Satellite service providers Harris CapRock, Globecomm said to be for sale
PARIS — Satellite communications equipment and services provider Harris Corp. has put its CapRock maritime satellite services division on the sales bloc after concluding that the business will drop another 25 percent in the coming year after a similar decline in the past year, industry officials said.
Industry officials said satellite services provider Globecomm, which occupies a neighboring sector of the market but like CapRock is a maritime player, is also being put up for sale by its owner, private-equity investor Wasserstein & Co.
Wasserstein purchased Globecomm in 2013 for $340 million.
The moves, if pursued, would be the latest examples of the long-predicted consolidation among providers of managed satellite services to corporate customers including oil and gas producers and cruise-line operators.
Industry officials said companies likely to take a hard look at CapRock and Globecomm include competitors SpeedCast International of Hong Kong; RigNet Inc. of Houston, Texas; Global Eagle Entertainment (GEE) of Los Angeles and Lake Forest, California-based Panasonic Avionics.
Jim Burke, a spokesman for Melbourne, Florida-based Harris, said the company would not comment on market rumor. Hauppauge, New York-based Globecomm did not immediately respond to a request for comment.
A purchase, and then a collapse in oil prices
Harris purchased then privately held CapRock in 2010 for $525 million in cash. It was a time when crude oil prices surpassed $100 per barrel, exploration rig demand was high and CapRock was seen as a $400 million annual business.
Since then, oil prices have dropped by more than 50 percent, rigs have been sent to port and satellite services providers to the energy sector have all suffered.
In an Aug. 29 filing with the U.S. Securities and Exchange Commission (SEC), Harris said CapRock still maintained more than 1,000 sites worldwide for energy customers and provided turnkey managed satellite communications services to more than 450 commercial vessels.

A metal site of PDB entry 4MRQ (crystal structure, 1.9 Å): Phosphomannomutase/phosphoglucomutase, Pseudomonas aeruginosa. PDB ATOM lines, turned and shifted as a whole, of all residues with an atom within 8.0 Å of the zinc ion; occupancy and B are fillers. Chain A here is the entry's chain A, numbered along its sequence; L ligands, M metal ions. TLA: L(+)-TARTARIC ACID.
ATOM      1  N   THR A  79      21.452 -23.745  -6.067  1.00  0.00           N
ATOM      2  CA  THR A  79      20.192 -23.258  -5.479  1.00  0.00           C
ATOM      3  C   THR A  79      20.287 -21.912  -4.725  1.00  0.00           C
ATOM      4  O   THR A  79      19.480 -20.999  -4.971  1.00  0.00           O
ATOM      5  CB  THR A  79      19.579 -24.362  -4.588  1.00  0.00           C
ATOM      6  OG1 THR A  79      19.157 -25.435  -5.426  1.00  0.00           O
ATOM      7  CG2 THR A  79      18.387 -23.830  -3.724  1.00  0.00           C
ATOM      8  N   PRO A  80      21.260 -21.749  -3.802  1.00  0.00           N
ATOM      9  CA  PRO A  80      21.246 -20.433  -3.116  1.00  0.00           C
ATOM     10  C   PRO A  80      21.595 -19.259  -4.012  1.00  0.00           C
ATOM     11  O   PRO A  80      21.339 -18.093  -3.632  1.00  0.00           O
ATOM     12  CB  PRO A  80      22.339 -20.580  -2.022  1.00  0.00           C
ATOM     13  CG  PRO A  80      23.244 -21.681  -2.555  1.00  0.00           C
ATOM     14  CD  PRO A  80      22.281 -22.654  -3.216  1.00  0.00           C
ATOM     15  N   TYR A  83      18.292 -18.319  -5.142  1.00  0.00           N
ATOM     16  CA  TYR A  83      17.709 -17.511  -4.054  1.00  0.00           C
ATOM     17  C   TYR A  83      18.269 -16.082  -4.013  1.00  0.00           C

Restructuring to return to profitability, but no market upturn
To mitigate the effect of the energy-price drop, CapRock has made a push into the cruise-line market and now serves two customers with a total of more than 130 vessels.
It has not been enough. For the year ending July 1, Harris said its Critical Networks division, which includes CapRock, reported an operating loss of $106 million, compared to operating earnings of $131 million a year ago, mainly because of a mid-year non-cash charge of $367 million to account for CapRock’s reduced prospects.
The company has reduced CapRock’s headcount by more than one-third cut other costs, and this allowed the business to return to profitability in the three months ending July 1 “despite significantly lower revenue” than in the three previous months, Harris Chief Financial Officer Rahul Ghai said in an Aug. 2 conference call with investors.
Harris Chief Executive William M. Brown said the CapRock business is now generating revenue of about $240 million annually but that the next 12 months is likely to see that drop further.
“With oil sitting in the low $40s, we see a bit of incremental pressure,” Brown said of CapRock’s near-term prospects. “We expect to make money in CapRock energy next year but we see another step down [in revenue] in that segment again, about 25 percent.”
Brown gave a detailed overview of the company’s portfolio-reshaping strategy during the conference call but did not imply that a CapRock transaction was imminent.
The rest of the Harris space-related portfolio — maintaining U.S. government ground radars and performing classified work — reported growth for the year ending July 1.
As he has in the past, Brown said it was particularly optimistic about Harris’ filed rib-antenna business, which has applications on Earth observation, science and telecommunications satellites.
Brown said Harris has completed testing of its received interim U.S. National Security Agency (NSA) certification for a software patch to enable already fielded, Harris-built tactical radios to use the higher-throughput capability of the U.S. Navy’s Mobile User Objective System (MUOS) satellites, which are already in orbit.
“Getting a formal NSA cert should happen over the next several months,” Brown said. “Once we get the formal NSA cert, it should trigger some orders happening. We have about $10 million in backlog right now and we do see tens of millions [of dollars] in opportunities in MUOS. We still feel very, very good about that opportunity in fiscal 2017.”